The Boston Globe on the home-foreclosure plan President Obama unveiled yesterday:
"Warning that doing nothing would cost all Americans, Obama presented a three-part plan that contains $75 billion to help modify loans for as many as 4 million struggling homeowners, a change in mortgage rules to help as many as 5 million homeowners refinance into lower-cost loans, and a pledge of $200 billion to bolster mortgage giants Fannie Mae and Freddie Mac."
The Globe puts together an FAQ on the housing program.
The New York Times: "The plan, which was more ambitious and expensive than many housing analysts had expected, drew praise from consumer advocates as well as the financial industry."
The Times' Zeleny makes this smart point about all of Obama's travel so far as president -- it's been to presidential battleground states (CO, FL, IN, OH, VA) that went from red to blue in November. "The president deviated from his pattern for the first time on Wednesday, appearing in Arizona to present his plan to help homeowners avoid foreclosure. Arizona, of course, voted for its favorite son Senator John McCain for president in November, but Democrats consider the state a ripe target to bring into their column the next time around."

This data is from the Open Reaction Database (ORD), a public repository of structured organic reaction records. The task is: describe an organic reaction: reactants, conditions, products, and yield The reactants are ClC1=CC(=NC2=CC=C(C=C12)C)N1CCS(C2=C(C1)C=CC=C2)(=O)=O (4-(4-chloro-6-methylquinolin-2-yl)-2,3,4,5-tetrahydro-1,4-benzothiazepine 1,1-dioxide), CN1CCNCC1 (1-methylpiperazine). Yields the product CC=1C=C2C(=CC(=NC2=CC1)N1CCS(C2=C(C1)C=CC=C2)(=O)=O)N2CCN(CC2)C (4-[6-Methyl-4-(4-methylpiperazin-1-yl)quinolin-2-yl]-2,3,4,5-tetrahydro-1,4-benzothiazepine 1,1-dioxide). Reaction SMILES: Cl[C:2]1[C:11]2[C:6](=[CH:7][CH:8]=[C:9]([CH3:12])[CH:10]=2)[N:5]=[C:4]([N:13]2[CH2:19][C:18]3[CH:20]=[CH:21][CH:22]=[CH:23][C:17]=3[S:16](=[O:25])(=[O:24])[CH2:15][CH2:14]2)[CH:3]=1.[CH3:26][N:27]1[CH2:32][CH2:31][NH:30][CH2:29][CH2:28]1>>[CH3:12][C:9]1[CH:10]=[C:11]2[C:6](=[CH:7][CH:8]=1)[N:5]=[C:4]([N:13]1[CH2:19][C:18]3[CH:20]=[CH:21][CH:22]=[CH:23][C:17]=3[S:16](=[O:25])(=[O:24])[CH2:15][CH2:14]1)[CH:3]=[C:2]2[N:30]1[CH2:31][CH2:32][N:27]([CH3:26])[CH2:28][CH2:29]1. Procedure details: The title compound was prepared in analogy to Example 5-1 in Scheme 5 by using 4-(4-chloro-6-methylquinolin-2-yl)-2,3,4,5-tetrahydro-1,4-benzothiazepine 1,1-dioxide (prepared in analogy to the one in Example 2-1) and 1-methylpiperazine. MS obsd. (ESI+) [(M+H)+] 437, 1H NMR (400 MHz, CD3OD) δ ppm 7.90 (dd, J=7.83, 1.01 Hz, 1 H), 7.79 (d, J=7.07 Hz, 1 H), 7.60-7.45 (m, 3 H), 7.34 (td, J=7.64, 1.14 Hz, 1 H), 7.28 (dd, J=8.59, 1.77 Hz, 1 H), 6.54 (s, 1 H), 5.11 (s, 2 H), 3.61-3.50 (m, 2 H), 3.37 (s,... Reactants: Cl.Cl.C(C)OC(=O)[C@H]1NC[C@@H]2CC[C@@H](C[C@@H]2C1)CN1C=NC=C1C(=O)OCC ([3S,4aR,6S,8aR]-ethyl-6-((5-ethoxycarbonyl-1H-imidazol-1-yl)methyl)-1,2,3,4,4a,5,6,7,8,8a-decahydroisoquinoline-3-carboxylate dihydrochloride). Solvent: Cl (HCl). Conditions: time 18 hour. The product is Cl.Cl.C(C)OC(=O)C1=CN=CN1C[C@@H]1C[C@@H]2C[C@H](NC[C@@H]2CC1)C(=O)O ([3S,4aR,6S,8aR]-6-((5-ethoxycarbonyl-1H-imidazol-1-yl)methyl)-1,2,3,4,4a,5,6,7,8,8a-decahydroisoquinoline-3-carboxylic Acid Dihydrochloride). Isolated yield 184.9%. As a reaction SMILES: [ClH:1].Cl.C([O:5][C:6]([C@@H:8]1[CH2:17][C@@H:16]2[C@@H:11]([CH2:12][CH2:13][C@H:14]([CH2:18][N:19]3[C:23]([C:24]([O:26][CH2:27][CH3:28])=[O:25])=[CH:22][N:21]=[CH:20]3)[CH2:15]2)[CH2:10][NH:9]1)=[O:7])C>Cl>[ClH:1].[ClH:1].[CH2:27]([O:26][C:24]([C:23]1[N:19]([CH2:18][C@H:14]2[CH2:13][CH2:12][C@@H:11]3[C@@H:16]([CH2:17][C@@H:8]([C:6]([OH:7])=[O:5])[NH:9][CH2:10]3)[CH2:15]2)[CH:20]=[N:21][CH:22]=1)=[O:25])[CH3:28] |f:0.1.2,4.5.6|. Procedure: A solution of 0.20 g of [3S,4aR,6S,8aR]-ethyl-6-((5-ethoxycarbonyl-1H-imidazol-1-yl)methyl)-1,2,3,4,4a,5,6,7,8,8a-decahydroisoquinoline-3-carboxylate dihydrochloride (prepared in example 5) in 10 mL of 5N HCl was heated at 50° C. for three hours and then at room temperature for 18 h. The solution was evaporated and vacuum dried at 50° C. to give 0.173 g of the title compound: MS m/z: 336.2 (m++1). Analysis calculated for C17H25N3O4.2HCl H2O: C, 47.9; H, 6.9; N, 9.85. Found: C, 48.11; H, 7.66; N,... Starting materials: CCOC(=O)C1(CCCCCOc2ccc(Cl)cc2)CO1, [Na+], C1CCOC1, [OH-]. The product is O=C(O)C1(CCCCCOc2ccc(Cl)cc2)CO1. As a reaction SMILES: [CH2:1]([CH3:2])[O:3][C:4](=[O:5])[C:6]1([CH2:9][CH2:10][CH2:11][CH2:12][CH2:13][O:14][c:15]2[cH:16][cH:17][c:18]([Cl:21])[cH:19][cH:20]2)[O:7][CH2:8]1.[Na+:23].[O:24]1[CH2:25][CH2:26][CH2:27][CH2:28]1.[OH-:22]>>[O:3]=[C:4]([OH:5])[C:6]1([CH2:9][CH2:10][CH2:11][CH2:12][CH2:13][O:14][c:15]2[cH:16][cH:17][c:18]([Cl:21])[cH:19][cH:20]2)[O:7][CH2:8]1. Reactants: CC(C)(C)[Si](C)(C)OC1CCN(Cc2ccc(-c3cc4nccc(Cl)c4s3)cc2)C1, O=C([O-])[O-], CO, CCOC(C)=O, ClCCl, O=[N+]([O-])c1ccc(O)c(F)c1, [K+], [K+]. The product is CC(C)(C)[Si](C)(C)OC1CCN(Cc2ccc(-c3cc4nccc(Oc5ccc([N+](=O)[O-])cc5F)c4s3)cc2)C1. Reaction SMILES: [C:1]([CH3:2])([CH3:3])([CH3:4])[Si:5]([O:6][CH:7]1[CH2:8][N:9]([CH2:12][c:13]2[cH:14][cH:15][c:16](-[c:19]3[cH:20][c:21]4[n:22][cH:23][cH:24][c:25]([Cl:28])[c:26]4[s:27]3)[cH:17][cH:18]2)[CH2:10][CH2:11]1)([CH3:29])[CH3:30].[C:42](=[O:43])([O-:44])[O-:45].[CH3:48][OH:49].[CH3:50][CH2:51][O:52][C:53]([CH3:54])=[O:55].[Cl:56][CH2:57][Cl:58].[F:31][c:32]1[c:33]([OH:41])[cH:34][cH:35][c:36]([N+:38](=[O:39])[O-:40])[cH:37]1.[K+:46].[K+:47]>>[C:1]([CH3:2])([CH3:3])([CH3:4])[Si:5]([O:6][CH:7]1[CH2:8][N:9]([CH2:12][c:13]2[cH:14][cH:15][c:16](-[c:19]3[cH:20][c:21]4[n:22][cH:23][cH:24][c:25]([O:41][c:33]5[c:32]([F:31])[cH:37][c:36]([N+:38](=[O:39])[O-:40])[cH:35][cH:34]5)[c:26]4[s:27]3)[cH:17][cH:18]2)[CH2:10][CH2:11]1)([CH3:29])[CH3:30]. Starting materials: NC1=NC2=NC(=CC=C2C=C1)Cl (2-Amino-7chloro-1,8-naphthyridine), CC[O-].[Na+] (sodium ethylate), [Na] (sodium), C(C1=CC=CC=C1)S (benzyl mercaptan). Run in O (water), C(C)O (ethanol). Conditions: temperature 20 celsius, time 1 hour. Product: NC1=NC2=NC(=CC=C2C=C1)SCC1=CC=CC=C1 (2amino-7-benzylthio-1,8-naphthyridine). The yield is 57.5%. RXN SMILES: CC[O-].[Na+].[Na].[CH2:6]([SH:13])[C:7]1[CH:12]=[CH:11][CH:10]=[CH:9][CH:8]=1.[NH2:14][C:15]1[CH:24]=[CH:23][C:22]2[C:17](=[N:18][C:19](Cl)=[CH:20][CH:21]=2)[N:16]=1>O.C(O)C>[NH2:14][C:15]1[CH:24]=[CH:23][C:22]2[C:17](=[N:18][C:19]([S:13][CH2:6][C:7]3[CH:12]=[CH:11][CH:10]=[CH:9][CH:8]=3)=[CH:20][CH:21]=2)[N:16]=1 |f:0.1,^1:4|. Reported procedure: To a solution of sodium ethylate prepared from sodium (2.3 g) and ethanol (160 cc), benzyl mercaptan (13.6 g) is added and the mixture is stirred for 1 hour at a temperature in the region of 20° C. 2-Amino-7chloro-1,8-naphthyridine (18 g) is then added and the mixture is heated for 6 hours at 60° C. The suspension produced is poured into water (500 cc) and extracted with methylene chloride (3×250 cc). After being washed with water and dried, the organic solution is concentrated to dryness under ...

"Given these early destinations, is the president already eyeing re-election? No, his advisers say. But Mr. Obama makes little effort to sidestep the fact that his political fortunes will almost certainly rest on the actions he takes during the early months of his term."
The AP's headline: "Some GOP governors may reject stimulus aid," "a move opponents say puts conservative ideology ahead of the needs of constituents struggling with foreclosures and unemployment."
This takes some chutzpah… "Now that the massive $787 billion package has passed the House without a single Republican vote and cleared the Senate with just three centrist Republicans in favor, a number of GOP members of Congress have seemingly changed their tunes and are now touting money that will flow into their districts." Rep. John Mica (R-FL) for one lauded Obama's "recognition that high-speed rail should be part of America's future," he said in a statement.